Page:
President's Message at the 2012 New Employees' Initiation Ceremony

April 2, 2012

Good morning. I’m Masahiro Okafuji, President & Chief Executive Officer of ITOCHU Corporation.

Today, we are extremely happy to welcome a total of 123 fresh, new colleagues; 113 in the managerial career track, and 10 in clerical positions. We know that landing a job is becoming more difficult with each passing year. This fiscal year, those of you joining ITOCHU in the managerial career track have been chosen from among 8,668 people who took our written exam. That’s a rate of competition of 77 to 1. For those in clerical positions, that rate is 103 to 1, since you were chosen from among 1,030 people. So needless to say, this has been a highly competitive year.

As you embark today on your new journey as members of ITOCHU, there are two points in particular that I want you to keep in mind through your long career in the corporate sector. Since you are just joining, you may not be able to form a clear image of what I’m about to say right now. Nonetheless, there are keywords that I want you to be sure to remember, because the day will come when you will finally understand what they mean.

The first point is to recognize just how important trust is to society.

ITOCHU is a free and open company. While you’re still young, you will be given the opportunity to take on a number of challenges. Not all of those, of course, will necessarily end successfully. But while you may end up being reprimanded by your supervisors, remember that you can apply the lessons learned from hard work that ended in failure to the next job that you take on. Don’t let one or two setbacks break you. The important thing is to stay positive and do the best job that you can.

With that said, beyond the ins and outs of a specific job, you need to recognize that if you ever lose people’s trust in you as a person, regaining it is next to impossible. Looking back on your time as a student, was there ever a time when you forgot something your friend asked you to do or something you said you would do? Have you ever put your own situation first and failed to help someone in need? Or perhaps you let slip something that was supposed to be kept secret or betrayed someone’s trust in some other way? One difference between being a student and being here is that in the business world that same behavior can be devastating. Once your customers, supervisors and peers start to think, “that person can’t be trusted,” not only will opportunities to do certain jobs dry up, but regaining that trust will become a huge, time-consuming burden. In contrast, jobs will always be given to people who are trusted. If they perform admirably, then a virtuous cycle begins where they are entrusted with bigger jobs and more responsibility. Never failing to keep promises, faithfully doing what you’ve been asked without forgetting details, and properly reporting afterwards–these will all matter whether the conversation happens at work, over a meal, or simply chatting to someone you happen to meet. While it sounds easy on the face of it, being consistently trustworthy can be quite difficult. But keeping your word time and again is what will earn trust. So I want you to always remember the importance of trust.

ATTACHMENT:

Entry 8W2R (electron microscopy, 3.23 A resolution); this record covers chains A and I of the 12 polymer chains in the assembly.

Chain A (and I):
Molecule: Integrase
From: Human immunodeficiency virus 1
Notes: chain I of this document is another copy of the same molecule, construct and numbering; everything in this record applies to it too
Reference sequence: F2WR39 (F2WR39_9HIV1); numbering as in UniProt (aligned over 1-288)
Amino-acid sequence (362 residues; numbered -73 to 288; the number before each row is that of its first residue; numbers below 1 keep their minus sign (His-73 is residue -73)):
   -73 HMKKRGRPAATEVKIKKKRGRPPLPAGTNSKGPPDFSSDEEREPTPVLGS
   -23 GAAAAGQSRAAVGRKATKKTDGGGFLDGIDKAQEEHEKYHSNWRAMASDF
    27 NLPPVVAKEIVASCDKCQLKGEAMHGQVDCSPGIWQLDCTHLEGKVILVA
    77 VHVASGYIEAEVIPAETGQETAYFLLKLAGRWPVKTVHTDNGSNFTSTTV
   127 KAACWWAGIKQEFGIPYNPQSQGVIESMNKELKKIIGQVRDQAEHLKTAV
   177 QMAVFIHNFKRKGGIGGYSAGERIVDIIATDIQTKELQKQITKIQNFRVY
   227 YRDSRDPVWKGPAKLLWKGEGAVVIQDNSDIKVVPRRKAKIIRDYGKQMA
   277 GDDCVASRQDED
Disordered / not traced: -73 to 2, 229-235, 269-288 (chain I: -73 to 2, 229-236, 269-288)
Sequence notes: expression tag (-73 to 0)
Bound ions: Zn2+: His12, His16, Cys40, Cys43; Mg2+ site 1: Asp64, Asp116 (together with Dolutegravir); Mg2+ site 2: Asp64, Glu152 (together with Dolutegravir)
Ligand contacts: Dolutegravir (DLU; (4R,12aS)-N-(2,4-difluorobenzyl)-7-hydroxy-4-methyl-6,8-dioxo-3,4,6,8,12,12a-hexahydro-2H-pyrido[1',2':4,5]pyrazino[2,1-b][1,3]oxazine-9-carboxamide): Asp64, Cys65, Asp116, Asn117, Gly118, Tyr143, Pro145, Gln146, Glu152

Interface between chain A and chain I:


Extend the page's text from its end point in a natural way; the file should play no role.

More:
The second point I want you to remember is to aim to be an industry professional, and a leader at what you do.

The ancient Chinese text “The Doctrine of the Mean” says that a person should act to fulfill the role expected of their position in society, and should want for nothing more. In other words, whatever the situation, a person should always carry a sense of responsibility regarding his or her current position. They should consider what their mission might be and any contributions they can make to it, and, after discerning the scope of their own abilities to accomplish those tasks, should focus on accomplishing them with no concern for anything beyond that.

Having emerged from grueling competition, my guess is that many of you here have great ambitions in mind as you attend today’s ceremony. That ambition, and the fresh sense of possibility that goes with it, is a good thing. But I ask that you temporarily put those big ambitions aside to concentrate first on being able to steadily and diligently perform the job you are initially assigned. Your first assignment may not be to your desired department, and the job you’re asked to do may not be what you imagined, but don’t allow that to make you complacent. However seemingly small the business or the world around you, aim to be a professional at what you do. Why? Because only through becoming a professional and being dedicated to that course can you learn about the essentials at the heart of a particular job. When you’re recognized as a professional, others will come seeking your input. This will allow you to gather information that can further enhance your own knowledge and experience, and thereby expand your scope as a professional.

Once you have mastered those early assignments, the day will come when we will want you to distill the knowledge you’ve gained and use it to develop new businesses for ITOCHU. When this happens, the big ambitions you have in mind right now will materialize again before you know it.

In closing, I urge you to have confidence and pride in being chosen to join us, and hope you are able to be as active at ITOCHU Corporation as you desire to be. Finally, I offer you our warmest wishes and a hearty welcome to the ITOCHU family.